How To: Set Up a Continuous Integration Build in Visual Studio Team Foundation Server

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Team Development with Visual Studio Team Foundation Server

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J.D. Meier, Jason Taylor, Prashant Bansode, Alex Mackman, and Kevin Jones
Microsoft Corporation

September 2007

Applies To

  • Microsoft® Visual Studio® 2005 Team Foundation Server (TFS)
  • Microsoft Visual Studio Team System (VSTS)


Although Visual Studio 2005 Team Foundation Server does not provide a Continuous Integration (CI) solution out of box, it does provide a framework on which you can build your own CI build solution. This How To article walks you through the process of setting up a CI build with TFS by using the solution provided by the VSTS team. This solution installs a Web service running under the account that has access to the TFS server. When you register the Web service for the CheckinEvent event, the Web service will initiate a team build whenever a check-in occurs.

Note: In TFS 2008, users are able to configure continuous integration from within Visual Studio. Edit the build definition by right clicking on the build definition under the Builds node in Team Explorer, choose Edit Build Definition, click on Trigger, and enable builds when changes are checked in.


  • Objectives
  • Overview
  • Summary of Steps
  • Before You Begin
  • Step 1 – Create and Test Your Build
  • Step 2 – Install the Continuous Integration Solution
  • Step 3 – Configure the Continuous Integration Solution
  • Step 4 – Register for the CheckinEvent Event
  • Step 5 – Test the Continuous Integration Build
  • Step 6 – Set Up E-mail Alerts
  • Additional Resources


  • Learn what a Continuous Integration build is
  • Create a CI build by using TFSBuild and the VSTS team’s CI solution.


An important mechanism for improving code quality is to give developers continuous feedback regarding the quality of the check-ins they make. This is especially important for check-in that causes a build break resulting in compilation errors. The earlier the developer receives feedback, the sooner they can fix any errors in the code, thus unblocking other developers/testers and improving all team members’ productivity.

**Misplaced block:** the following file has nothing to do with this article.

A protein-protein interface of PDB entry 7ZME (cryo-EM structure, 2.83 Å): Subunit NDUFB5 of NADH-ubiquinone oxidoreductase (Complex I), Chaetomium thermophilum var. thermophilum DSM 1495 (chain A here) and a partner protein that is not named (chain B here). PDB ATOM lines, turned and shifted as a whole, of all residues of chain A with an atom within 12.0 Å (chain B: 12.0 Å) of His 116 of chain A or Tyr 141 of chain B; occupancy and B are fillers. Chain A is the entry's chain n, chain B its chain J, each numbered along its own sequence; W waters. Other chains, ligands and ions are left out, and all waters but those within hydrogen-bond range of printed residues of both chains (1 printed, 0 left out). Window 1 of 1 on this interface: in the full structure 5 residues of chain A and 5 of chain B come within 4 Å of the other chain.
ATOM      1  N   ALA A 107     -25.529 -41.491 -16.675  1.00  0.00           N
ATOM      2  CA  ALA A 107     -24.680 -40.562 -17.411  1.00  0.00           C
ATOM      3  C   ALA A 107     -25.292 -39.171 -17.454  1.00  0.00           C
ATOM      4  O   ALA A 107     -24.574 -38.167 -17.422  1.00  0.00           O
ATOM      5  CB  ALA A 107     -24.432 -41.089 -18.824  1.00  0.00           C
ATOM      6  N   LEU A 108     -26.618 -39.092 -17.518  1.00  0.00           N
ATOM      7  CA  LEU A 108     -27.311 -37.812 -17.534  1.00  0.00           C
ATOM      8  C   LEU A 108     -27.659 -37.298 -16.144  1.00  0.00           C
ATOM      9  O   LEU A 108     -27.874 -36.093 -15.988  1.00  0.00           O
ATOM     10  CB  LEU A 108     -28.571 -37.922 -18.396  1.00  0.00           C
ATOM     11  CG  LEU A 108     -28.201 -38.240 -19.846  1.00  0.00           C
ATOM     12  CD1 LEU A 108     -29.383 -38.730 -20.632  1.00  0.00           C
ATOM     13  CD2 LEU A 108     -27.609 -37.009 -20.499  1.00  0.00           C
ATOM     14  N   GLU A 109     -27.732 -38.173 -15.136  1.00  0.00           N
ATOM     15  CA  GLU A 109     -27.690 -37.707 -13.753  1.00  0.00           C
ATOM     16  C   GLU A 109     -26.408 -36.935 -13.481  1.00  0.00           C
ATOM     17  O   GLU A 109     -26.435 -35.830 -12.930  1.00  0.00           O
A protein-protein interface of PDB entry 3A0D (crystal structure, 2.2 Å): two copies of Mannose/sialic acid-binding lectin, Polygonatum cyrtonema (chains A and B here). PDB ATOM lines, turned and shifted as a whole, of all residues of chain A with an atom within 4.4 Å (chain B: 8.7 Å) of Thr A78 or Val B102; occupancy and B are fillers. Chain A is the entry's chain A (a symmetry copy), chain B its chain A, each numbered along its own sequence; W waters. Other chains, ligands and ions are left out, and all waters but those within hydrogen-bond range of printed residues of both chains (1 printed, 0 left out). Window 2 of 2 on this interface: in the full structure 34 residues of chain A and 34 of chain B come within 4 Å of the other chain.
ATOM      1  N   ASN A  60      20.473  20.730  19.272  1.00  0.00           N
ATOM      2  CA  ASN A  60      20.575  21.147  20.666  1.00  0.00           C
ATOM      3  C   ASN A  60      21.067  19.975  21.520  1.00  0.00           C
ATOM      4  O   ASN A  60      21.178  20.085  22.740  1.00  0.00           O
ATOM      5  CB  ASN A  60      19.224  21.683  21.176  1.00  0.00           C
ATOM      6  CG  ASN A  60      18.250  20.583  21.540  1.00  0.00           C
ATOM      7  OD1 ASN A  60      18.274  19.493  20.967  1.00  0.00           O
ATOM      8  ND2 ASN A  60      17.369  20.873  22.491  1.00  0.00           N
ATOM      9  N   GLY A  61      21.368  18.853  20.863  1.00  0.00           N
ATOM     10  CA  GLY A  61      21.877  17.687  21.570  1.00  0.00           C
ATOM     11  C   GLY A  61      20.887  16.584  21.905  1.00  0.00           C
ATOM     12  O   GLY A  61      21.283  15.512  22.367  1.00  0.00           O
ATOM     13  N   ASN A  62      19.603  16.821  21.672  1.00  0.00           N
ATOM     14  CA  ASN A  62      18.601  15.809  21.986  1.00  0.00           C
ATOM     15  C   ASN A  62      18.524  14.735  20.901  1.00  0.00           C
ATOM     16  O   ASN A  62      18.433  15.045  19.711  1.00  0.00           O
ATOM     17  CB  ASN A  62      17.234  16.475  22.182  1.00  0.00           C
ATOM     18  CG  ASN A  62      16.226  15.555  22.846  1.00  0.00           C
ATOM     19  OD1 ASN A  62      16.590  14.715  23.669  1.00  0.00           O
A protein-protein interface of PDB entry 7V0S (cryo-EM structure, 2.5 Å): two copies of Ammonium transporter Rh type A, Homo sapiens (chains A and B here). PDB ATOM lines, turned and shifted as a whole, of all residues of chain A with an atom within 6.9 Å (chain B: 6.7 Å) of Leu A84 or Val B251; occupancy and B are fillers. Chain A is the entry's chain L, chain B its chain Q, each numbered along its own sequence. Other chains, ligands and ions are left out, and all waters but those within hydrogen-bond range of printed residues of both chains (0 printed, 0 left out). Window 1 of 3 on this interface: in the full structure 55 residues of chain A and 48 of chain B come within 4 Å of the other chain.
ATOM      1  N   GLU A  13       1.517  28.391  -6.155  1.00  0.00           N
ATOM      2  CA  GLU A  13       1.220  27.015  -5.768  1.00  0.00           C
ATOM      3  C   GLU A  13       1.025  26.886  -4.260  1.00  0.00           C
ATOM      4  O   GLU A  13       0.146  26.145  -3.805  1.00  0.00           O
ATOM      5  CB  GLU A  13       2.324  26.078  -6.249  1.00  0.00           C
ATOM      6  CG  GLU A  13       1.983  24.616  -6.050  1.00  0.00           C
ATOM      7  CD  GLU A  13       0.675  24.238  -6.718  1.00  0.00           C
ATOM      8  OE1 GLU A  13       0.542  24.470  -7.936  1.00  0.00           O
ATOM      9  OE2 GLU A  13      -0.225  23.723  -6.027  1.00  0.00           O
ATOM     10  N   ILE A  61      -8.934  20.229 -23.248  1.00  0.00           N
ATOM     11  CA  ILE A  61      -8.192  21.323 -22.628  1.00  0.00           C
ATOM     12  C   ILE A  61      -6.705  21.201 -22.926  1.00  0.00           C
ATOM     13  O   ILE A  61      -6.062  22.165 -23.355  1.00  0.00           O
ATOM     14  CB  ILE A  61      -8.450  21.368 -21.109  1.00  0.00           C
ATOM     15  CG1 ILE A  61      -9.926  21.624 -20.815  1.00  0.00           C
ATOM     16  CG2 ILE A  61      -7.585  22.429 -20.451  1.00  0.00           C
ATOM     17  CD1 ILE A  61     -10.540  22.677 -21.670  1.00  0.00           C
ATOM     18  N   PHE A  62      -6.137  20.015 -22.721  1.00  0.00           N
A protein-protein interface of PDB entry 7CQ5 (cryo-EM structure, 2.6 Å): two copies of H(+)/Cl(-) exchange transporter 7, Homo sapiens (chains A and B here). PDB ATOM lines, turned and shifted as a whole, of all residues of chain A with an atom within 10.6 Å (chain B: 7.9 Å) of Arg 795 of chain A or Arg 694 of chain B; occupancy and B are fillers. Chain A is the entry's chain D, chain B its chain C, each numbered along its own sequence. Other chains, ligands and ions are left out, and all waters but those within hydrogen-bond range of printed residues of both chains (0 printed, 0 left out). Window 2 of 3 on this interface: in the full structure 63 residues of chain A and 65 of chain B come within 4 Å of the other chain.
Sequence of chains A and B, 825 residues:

This is where the Continuous Integration build type—the process of creating builds whenever a developer checks code into source control—becomes valuable. The Continuous Integration build provides quick feedback to developers, who can also configure their CI builds with quality gates to ensure further improvement in your build quality.

Summary of Steps

  • Step 1 – Create and Test your Build
  • Step 2 – Install the Continuous Integration Solution
  • Step 3 – Configure the Continuous Integration Solution
  • Step 4 – Register for the CheckinEvent Event
  • Step 5 – Test the Continuous Integration Build
  • Step 6 – Set Up E-mail Alerts

Before You Begin

Make sure the account that runs your build service has, Start a build = Allow, permission in Team Foundation Server.

Step 1 – Create and Test your Build

In this initial step, you create a test build and make sure it works from within the Visual Studio Integrated Development Environment (IDE). If the team build does not work, you should fix it before moving on to the next step.

Create a Microsoft Windows® Form project that you can use for testing the build.

Build the project and make sure that it is working correctly.

Check your project into source control

Create a team build as follows

  1. In Team Explorer, right-click Team Builds, and then click New Team Build Type
  2. Complete the self-explanatory Team Build Type Creation Wizard

Verify that the team build is working by performing the following steps:

  1. In Team Explorer, double-click the Team Build Project you just created.
  2. On the Build menu of the Visual Studio instance, click Build Team Project *<<Your Team Build Name>>.*
  3. Confirm that the correct build type is selected and then click Build.

Review the build output and make sure that no errors occurred in the build process.

Important: Make sure your build services account (TFSService) has Full Control permission to the shared folder for the drops, as specified in Team Build Type Wizard.

Step 2 – Install the Continuous Integration Solution

In this step, you install the solution provided by VSTS team for setting up the CI build. Detailed information about the solution is available at

  1. Install the solution on your TFS server from following location
  2. On the second page of the installer wizard, ensure that the “Team Foundation Server” site is selected.

Setup creates a virtual directory beneath the root of the application-tier server for TFS. This should be an Internet Information Services (IIS) Web site named Team Foundation Server on port 8080.

Step 3 – Configure the Continuous Integration Solution